Solvency II will, for most insurance assets (but not unit linked assets) replace set rules on admissibility and counterparty/asset exposures with a principles based test, known as the 'prudent person principle'.
2. What is the prudent person principle?
The prudent person principle requires insurers to invest their assets held for regulatory purposes (e.g. to cover expected liabilities and capital requirements) so as to ensure the security, quality, liquidity and profitability of their portfolio as a whole, which includes the need to be adequately diversified. Insurers also need to ensure that assets are localised so as to ensure their availability.
3. Best interest of policyholders
Assets held by insurers to cover their insurance liabilities (known as "technical provisions") must be invested in the 'best interests' of policyholders. This will be a new requirement and insurers are likely to need further guidance to understand its implications. It may, however, affect an insurer’s ability to invest in strategic assets or group companies and it seems likely that it could involve a lower degree of risk being taken with such assets (e.g. as opposed to those held to cover capital requirements).
4. Duration and matching
One of the aims of Solvency II is to encourage insurers to match their investments (and capital) more closely to their liabilities. They will suffer an additional capital charge if they fail to do so. This means that insurers will need an asset-liability management (ALM) policy. This will seek to match liabilities, which can themselves vary both in terms of amount and timing, with appropriate investments. One of the key elements of asset liability management is the time horizon over which the business is managed. The investment strategy needs to cover the potentially different timeframes and related risks. EIOPA has stressed the importance of continuing liaison between the different areas of the business involved in ALM and the need for appropriate tools to assess and take into account the inter relation between different types of risk.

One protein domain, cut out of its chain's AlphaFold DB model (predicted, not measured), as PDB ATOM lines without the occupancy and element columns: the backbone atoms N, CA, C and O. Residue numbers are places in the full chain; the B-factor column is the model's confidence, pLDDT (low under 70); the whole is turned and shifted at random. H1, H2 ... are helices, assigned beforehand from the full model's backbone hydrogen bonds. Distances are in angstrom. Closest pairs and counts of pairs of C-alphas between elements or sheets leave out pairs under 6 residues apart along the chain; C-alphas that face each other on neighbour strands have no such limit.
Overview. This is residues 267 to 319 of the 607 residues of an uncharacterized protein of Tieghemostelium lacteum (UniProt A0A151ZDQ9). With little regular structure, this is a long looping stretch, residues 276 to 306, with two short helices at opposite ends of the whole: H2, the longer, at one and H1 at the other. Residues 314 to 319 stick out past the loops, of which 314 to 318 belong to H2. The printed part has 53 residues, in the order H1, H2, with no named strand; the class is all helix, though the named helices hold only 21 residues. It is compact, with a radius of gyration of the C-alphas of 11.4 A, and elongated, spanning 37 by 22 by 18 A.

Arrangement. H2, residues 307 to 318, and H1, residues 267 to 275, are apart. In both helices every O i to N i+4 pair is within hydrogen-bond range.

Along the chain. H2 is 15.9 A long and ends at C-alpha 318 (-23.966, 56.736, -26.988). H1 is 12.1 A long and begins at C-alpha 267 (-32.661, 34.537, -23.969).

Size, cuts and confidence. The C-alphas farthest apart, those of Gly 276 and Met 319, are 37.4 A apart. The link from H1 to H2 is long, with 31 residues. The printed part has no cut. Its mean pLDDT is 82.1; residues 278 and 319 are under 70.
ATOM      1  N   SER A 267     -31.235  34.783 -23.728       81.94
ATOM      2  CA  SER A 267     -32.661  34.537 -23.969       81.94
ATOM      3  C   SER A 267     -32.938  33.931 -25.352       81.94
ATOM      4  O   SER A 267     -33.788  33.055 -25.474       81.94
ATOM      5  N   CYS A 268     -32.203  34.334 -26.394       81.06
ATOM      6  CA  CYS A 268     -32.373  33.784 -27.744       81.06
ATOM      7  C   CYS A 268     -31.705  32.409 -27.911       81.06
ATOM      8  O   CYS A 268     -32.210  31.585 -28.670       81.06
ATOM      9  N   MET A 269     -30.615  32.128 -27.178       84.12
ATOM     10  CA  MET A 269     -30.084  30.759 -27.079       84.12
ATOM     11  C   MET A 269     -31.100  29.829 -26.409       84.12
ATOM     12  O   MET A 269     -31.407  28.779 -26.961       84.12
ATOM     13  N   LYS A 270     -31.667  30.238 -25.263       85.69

5. Control and monitoring of investments
Insurers will need to ensure that they only invest in assets where they can properly understand, identify, measure, monitor and control the risks. In practice, as many insurers outsource some or all of their investment management, this means they will need to impose appropriate controls and ongoing obligations on their investment managers. Investment managers may also need special procedures for ALM policy compliance. This is likely to require a change to current investment mandates and investment management agreements, not least to remove reliance on the current rules on admissibility and counterparty/asset limits. Insurers will need to set their own limits on counterparty and asset exposures and to develop valuation models for complex or potentially illiquid investments. Investment managers may need to comply with, or provide input to such arrangements or models.
6. Unit Linked Funds